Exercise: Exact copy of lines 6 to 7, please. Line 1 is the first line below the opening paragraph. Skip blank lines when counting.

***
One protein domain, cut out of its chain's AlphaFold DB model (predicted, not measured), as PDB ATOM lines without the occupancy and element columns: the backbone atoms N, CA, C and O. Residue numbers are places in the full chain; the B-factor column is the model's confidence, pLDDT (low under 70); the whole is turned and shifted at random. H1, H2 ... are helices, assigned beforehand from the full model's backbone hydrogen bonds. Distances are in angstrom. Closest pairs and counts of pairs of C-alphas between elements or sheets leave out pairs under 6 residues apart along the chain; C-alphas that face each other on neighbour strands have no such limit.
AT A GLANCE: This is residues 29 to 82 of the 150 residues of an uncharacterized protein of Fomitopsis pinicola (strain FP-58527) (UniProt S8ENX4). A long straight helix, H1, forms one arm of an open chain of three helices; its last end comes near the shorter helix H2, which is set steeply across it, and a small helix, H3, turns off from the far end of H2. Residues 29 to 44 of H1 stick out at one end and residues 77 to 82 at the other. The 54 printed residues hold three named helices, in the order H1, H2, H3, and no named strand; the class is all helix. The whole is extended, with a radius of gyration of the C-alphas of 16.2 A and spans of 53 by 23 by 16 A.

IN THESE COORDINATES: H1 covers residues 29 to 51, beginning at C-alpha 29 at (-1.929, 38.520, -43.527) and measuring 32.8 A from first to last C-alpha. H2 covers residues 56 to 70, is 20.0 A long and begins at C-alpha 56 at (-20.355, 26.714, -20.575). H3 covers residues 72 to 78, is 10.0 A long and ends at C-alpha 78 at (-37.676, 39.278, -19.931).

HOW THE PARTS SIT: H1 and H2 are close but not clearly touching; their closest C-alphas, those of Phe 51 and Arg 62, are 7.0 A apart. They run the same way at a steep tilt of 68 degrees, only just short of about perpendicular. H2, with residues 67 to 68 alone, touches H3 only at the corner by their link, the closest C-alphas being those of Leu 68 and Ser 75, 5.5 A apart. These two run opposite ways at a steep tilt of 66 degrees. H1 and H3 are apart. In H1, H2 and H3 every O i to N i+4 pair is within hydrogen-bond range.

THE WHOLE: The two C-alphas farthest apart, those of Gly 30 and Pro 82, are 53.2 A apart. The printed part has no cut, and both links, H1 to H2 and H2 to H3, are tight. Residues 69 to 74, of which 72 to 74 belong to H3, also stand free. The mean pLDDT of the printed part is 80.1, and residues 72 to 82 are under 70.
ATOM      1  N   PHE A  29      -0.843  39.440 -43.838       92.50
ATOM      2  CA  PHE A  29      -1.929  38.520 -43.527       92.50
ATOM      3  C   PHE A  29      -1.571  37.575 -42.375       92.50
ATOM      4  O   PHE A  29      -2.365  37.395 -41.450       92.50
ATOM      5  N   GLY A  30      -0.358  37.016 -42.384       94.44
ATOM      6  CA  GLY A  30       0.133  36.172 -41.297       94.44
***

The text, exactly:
ATOM      2  CA  PHE A  29      -1.929  38.520 -43.527       92.50
ATOM      3  C   PHE A  29      -1.571  37.575 -42.375       92.50